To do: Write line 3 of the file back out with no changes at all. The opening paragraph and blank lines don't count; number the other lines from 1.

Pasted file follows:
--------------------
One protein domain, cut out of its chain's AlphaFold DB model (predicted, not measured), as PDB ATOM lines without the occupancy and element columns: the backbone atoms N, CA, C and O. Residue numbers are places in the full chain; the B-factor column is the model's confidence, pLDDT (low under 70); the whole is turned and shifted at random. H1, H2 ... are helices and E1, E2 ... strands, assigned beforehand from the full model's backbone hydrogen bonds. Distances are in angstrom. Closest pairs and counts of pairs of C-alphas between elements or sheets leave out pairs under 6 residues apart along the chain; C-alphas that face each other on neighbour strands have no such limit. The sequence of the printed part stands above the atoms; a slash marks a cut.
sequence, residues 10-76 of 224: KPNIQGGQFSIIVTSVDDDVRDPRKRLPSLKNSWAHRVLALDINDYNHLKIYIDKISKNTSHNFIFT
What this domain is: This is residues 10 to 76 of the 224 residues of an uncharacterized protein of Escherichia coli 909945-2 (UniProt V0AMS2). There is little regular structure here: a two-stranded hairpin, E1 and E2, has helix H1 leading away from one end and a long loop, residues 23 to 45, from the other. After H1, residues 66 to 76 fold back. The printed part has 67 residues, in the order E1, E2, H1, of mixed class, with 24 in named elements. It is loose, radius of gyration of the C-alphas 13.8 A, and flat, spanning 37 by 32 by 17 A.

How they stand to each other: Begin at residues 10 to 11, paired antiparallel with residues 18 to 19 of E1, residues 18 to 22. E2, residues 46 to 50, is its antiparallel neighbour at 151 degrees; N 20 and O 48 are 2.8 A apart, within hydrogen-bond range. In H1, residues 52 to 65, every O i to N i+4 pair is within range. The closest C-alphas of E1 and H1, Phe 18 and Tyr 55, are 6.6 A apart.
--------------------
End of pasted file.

How they stand to each other: Begin at residues 10 to 11, paired antiparallel with residues 18 to 19 of E1, residues 18 to 22. E2, residues 46 to 50, is its antiparallel neighbour at 151 degrees; N 20 and O 48 are 2.8 A apart, within hydrogen-bond range. In H1, residues 52 to 65, every O i to N i+4 pair is within range. The closest C-alphas of E1 and H1, Phe 18 and Tyr 55, are 6.6 A apart.